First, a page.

- #1
nae99
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Homework Statement
2log(x-1) + logx = logx + log4
Homework Equations
The Attempt at a Solution
log(x-1)^2 + logx = logx (4)
Omega_Prime said:Hey there,
ok it looks like you have some exact same term on both sides to begin with, so those can just cancel out right? This leaves you with a log of something = a log of something else, that should simplify it down nice for ya.
nae99 said:so are u saying it should be:
log (2x - x)^2 = 4x
Omega_Prime said:Well the first step is just an algebra step, you have log (x) on both sides of the = sign, so the equation can be reduced. When that happens you are left with a log (of something) = log (of something else) when this happens you can sort of drop the log and just solve for x.
Pranav-Arora said:Noooooo, :)
What you need to do here is just first cancel out the terms [itex]\log x[/itex] on both sides.
Then shift [itex]\log 4[/itex] to the left side remaining 0 at the right side.
Now using these two identities, try to figure out the answer:-
[tex]p(\log_a b)=log_a b^p[/tex]
and
[tex]\log_a u-\log_a v=\log_a \frac{u}{v}[/tex]
nae99 said:2log (x-1) - log 4 = 0
nae99 said:2log (x-1) - log 4 = 0
Pranav-Arora said:Yep, that's what i meant to say. Now try converting 2log (x-1) using the identities i gave.
nae99 said:log (x-1)^2 - log 4 = 0
Pranav-Arora said:Now use the second identity.
nae99 said:log (x^2-1) /4 = 0
Pranav-Arora said:It would be
[tex]\log \frac{(x-1)^2}{4}=0[/tex]
Whatever the base would be, when you use the antilog method here, the right hand side would become 1. So what you get is:-
[tex]\frac {(x-1)^2}{4}=1[/tex]
Now solve it further.
nae99 said:ok so i would do this next but i don't think its right
(x^2-1) /4 = 1
nae99 said:ok, but i thought (x-1) meant (x-1) (x-1)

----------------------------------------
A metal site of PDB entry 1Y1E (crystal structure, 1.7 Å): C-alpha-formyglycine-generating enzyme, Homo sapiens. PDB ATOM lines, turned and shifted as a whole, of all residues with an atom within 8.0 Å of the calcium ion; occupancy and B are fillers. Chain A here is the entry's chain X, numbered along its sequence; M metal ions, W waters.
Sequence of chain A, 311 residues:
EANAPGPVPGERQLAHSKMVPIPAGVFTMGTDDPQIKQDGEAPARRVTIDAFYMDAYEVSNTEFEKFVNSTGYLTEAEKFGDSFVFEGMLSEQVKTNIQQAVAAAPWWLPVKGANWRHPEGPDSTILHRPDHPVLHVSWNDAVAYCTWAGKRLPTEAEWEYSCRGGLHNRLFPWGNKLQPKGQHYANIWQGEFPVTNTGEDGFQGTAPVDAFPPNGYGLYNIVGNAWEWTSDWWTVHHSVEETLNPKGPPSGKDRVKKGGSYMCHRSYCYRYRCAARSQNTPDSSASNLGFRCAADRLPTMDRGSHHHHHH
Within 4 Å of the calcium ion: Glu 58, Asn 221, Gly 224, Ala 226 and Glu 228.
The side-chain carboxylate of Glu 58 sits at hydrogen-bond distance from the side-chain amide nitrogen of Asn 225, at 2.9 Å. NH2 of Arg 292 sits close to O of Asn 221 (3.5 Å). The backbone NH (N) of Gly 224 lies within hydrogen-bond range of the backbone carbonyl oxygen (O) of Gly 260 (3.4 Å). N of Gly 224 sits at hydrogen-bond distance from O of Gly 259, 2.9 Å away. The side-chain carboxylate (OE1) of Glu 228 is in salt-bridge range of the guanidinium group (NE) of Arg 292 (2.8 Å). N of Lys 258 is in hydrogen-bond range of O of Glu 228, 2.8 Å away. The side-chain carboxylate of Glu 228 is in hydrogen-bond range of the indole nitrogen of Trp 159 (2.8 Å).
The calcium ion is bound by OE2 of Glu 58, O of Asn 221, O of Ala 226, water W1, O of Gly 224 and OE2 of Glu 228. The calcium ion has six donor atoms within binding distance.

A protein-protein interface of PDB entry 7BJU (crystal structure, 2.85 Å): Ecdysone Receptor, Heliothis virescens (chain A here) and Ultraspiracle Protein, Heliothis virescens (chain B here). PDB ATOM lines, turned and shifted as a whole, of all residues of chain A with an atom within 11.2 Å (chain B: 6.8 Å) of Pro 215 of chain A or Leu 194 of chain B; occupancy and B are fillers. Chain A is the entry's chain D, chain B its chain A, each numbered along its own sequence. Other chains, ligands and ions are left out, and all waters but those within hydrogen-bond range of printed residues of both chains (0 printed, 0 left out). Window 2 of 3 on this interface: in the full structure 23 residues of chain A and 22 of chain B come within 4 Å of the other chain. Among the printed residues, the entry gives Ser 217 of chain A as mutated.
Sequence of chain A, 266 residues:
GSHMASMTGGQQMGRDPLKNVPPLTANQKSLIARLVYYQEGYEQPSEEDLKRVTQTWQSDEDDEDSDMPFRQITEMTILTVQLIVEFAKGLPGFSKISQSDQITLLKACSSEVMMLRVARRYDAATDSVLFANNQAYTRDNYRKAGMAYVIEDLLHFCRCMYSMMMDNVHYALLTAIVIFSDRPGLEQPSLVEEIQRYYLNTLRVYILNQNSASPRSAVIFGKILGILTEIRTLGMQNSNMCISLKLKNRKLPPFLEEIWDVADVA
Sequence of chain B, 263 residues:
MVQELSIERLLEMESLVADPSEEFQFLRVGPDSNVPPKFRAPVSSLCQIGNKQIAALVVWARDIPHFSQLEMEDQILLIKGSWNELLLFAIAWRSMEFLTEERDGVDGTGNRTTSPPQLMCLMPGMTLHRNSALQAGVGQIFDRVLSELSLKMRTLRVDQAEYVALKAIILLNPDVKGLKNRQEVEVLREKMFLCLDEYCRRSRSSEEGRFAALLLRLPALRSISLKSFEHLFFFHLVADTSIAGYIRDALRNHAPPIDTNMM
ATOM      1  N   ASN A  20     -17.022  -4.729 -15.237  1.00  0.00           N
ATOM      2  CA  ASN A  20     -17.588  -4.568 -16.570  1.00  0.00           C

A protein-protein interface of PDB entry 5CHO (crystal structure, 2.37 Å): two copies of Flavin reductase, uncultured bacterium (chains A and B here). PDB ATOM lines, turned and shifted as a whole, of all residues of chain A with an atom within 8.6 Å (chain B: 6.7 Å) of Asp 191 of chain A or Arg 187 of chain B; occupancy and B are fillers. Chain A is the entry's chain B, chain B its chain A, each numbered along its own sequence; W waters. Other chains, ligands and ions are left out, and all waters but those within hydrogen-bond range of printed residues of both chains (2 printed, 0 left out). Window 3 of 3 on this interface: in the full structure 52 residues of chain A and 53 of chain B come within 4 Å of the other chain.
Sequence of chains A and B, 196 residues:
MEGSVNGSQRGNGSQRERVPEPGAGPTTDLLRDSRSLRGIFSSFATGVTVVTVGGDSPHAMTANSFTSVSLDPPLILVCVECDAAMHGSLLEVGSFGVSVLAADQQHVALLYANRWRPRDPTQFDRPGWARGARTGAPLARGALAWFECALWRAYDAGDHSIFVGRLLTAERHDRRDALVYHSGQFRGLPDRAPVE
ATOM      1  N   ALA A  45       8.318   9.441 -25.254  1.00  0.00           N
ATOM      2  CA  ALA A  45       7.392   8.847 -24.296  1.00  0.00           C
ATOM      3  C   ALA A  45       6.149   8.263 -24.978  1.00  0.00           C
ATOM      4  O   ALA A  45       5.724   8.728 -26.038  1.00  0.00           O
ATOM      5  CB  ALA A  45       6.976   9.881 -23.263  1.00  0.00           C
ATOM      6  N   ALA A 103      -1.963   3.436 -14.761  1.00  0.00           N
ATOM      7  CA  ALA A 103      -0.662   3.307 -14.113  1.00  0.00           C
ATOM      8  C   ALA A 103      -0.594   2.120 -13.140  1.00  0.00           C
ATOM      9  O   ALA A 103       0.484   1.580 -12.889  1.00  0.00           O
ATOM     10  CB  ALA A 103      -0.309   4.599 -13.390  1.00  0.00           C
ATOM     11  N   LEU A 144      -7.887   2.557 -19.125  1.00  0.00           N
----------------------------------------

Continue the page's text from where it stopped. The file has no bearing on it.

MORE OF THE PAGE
Pranav-Arora said:I still didn't get you
[tex](x-1)^2=(x-1)(x-1)=x^2-2x+1[/tex]
nae99 said:so i would end up with:
x^2-2x+1 = 4
Pranav-Arora said:Yes, now proceeding further you get
[tex]x^2-2x-3=0[/tex]
Now this is quadratic equation, try to solve it. :)
nae99 said:x = -(-2) [itex]\pm[/itex] [itex]\sqrt{}[/itex] (-2)^2 - 4*1*(-3)[itex]/[/itex] 2*1
x= -(-2) [itex]\pm[/itex] [itex]\sqrt{}[/itex] -4+12[itex]/[/itex] 2
how is that
Pranav-Arora said:What is the square of (-2)?
nae99 said:is it -4
nae99 said:oh ok
Pranav-Arora said:Now what's the answer?
nae99 said:x= -(-2) ± √ 4+12/ 2
x = -(2) [itex]\pm[/itex][itex]\sqrt{}[/itex] 16 [itex]/[/itex] 2
x = -(-2) [itex]\pm[/itex] 4 [itex]/[/itex] 2
x = -(-2) + 4 [itex]/[/itex] 2
x = 6[itex]/[/itex] 2
x= 4
OR
x = -(-2) - 2 [itex]/[/itex] 2
x = -2[itex]/[/itex] 2
x = -1
Pranav-Arora said:What are you doing?
6/2=3 and 2-2=0.
Your both the answers are wrong. Correct them.
Mentallic said:That's too much unnecessary work. From,
[tex](x-1)^2=4[/tex]
Take the square root of both sides (remember the [itex]\pm[/itex]).
The equation "2log(x-1) + logx = logx + log4" is used to solve for the value of x in logarithmic equations.
To solve "2log(x-1) + logx = logx + log4", you can use the properties of logarithms to combine the terms on each side of the equation and then solve for x.
The properties of logarithms used in "2log(x-1) + logx = logx + log4" are the product rule, quotient rule, and power rule.
No, logarithms are necessary to solve "2log(x-1) + logx = logx + log4" since the equation is written in logarithmic form.
You can check your solution for "2log(x-1) + logx = logx + log4" by plugging in the value of x into the original equation and seeing if both sides are equal.